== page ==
Longevity isn’t really a sexy goal.

Especially when you compare it to things like…

  • How to train to get a six pack.
  • 3 Exercises to get you beach ready
  • Claim your bikini body in 10 minutes a Day

You know all the typical headlines you see on the web, in print, and everywhere in between.

I don’t blame those publications or headlines.

I’m an adult.

I’m a realist.

I know what sells, draws attention, gets clicks, and converts.

I’m sure from time to time some of my content comes off as a derivative of some of those pieces of content.

What I want to share with you today though is the stuff that really gets me going.

Something I’m truly passionate about.

It doesn’t get enough attention despite it impacting all of us regardless of our current goals.

How should we be training if we want to continue training for the rest of our life?

What should we be doing more of or less of?

How should our training change over time?

Speaking truly it depends on each individual and the type of training they enjoy doing.

But I think there are some common characteristics of a sound training program regardless of mode or medium if you want to continue doing what you are doing when you are 90 years old.

Better management of volume and intensity.

A common trap all of us trainees fall in to - including myself - is the constant adding of “stuff” to our workouts and training programs.

It’s actually the side of effect of doing the right thing.

We are all trying to stay as up to date as possible and find the next best thing to take our gainz to the next level.

It starts innocently by adding an extra drop set here and a few rest-pause sets there and before you know it you have a two-hour long, 500-set, and 5000-rep training session.

The truth though is you can’t just keep adding without taking away and this fact becomes more and more evident the older you get.

Because the older you get the slower you are to recover, the more toll top end working sets have on your nervous system, and the less margin for error you have when it comes to injury.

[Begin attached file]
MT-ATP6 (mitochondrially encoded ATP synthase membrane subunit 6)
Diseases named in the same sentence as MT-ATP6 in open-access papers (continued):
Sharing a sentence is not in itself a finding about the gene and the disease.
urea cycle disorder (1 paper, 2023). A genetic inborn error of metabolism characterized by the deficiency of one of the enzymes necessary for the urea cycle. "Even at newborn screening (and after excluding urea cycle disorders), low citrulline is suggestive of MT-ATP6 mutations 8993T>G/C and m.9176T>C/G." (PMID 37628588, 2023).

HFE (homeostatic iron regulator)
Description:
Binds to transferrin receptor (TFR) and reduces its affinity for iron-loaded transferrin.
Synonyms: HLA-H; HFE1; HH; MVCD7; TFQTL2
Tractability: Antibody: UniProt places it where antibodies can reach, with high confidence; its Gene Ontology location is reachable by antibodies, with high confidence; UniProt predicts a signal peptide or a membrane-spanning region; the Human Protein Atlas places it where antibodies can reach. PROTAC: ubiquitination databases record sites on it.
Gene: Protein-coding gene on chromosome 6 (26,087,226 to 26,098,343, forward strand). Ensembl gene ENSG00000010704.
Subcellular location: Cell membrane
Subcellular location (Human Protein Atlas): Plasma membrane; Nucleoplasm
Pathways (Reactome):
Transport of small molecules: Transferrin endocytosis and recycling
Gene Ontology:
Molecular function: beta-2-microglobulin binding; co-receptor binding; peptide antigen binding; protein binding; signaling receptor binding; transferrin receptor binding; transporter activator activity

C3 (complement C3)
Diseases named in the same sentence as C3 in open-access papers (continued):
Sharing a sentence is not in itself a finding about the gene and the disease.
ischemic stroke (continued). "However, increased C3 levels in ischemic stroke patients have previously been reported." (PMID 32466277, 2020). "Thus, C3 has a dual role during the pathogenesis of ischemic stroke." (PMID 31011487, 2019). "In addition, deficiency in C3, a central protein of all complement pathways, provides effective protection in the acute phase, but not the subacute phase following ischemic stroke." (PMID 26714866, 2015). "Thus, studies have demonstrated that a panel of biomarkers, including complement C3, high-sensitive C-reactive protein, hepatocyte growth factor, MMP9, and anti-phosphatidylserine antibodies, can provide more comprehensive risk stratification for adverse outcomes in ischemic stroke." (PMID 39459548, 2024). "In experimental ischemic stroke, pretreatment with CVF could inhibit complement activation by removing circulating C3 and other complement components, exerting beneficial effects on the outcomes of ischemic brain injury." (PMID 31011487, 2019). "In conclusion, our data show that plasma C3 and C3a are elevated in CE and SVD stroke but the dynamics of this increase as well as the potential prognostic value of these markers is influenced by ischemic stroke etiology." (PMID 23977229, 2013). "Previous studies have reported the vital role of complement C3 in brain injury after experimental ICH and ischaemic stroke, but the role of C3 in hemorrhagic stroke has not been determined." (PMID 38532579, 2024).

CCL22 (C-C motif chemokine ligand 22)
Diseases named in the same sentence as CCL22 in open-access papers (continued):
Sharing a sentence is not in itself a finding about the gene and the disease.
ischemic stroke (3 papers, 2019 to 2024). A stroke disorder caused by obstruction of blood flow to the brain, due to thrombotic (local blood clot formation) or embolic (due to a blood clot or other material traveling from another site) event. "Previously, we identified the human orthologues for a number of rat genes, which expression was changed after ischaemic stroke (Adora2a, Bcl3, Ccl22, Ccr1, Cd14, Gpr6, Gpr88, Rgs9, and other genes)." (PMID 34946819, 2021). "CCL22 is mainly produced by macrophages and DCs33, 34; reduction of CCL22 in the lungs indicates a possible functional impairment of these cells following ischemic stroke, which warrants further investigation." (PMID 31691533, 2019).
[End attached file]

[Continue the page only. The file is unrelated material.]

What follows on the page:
Which all means that as you get older you need to be more mindful of the overall intensity and volume of your workout program.

You’ll find that you’ll need to be smarter with consolidating training stress, being strategic about when you ramp up the volume, and when you need to reduce the intensity a bit.

More mobility and soft tissue work.

I’m not necessarily “old” yet, but I’ve worked with enough people spanning over enough age ranges to notice that as a person’s age goes up their ability to move without restriction decreases.

Meaning it’s only natural to start prioritizing things in your workout which take care of your joints, their range of motion, and your ability to control that range of motion.

Trust me I’d rather spend all my time in the gym throwing down drop sets and going for broke because it’s just so much more fun and engaging.

But you have to make time for mobility work, stretching, and soft tissue work.

The good news is that if you do your mobility work correctly it can be just as challenging as your top working set on that back exercise you love so much.

Dedicated power development.

One of the most documented physical attributes that decreases with age is one’s ability to generate force and specially generate force rapidly and quickly.

And while that may seem like a physical ability not important to those of a certain age the truth is it really is.

In fact it becomes more important than ever.

Especially when you start thinking about what it looks like to catch yourself or stop yourself from falling.

Power is important and you need to make time in your workouts to work on it.

And it doesn’t have to be crazy and outrageous.

You don’t need to power clean your house and snatch your car.

Exercises like box jumps, medicine ball throws, and less technical lifts performed for more speed-strength work can accomplish this.

I don’t know about you, but I intend to train until I’m 90 and in order to be able to do that you have to be intentional about how you train now

You have to start recognizing what you can do now to set yourself up for success later and how that plan needs to change over the years to address your changing needs.

I mean how cool would it be out bench press your grandson some day!?

Happy moving and heavy lifting!

Practical, Purposeful, Effective Training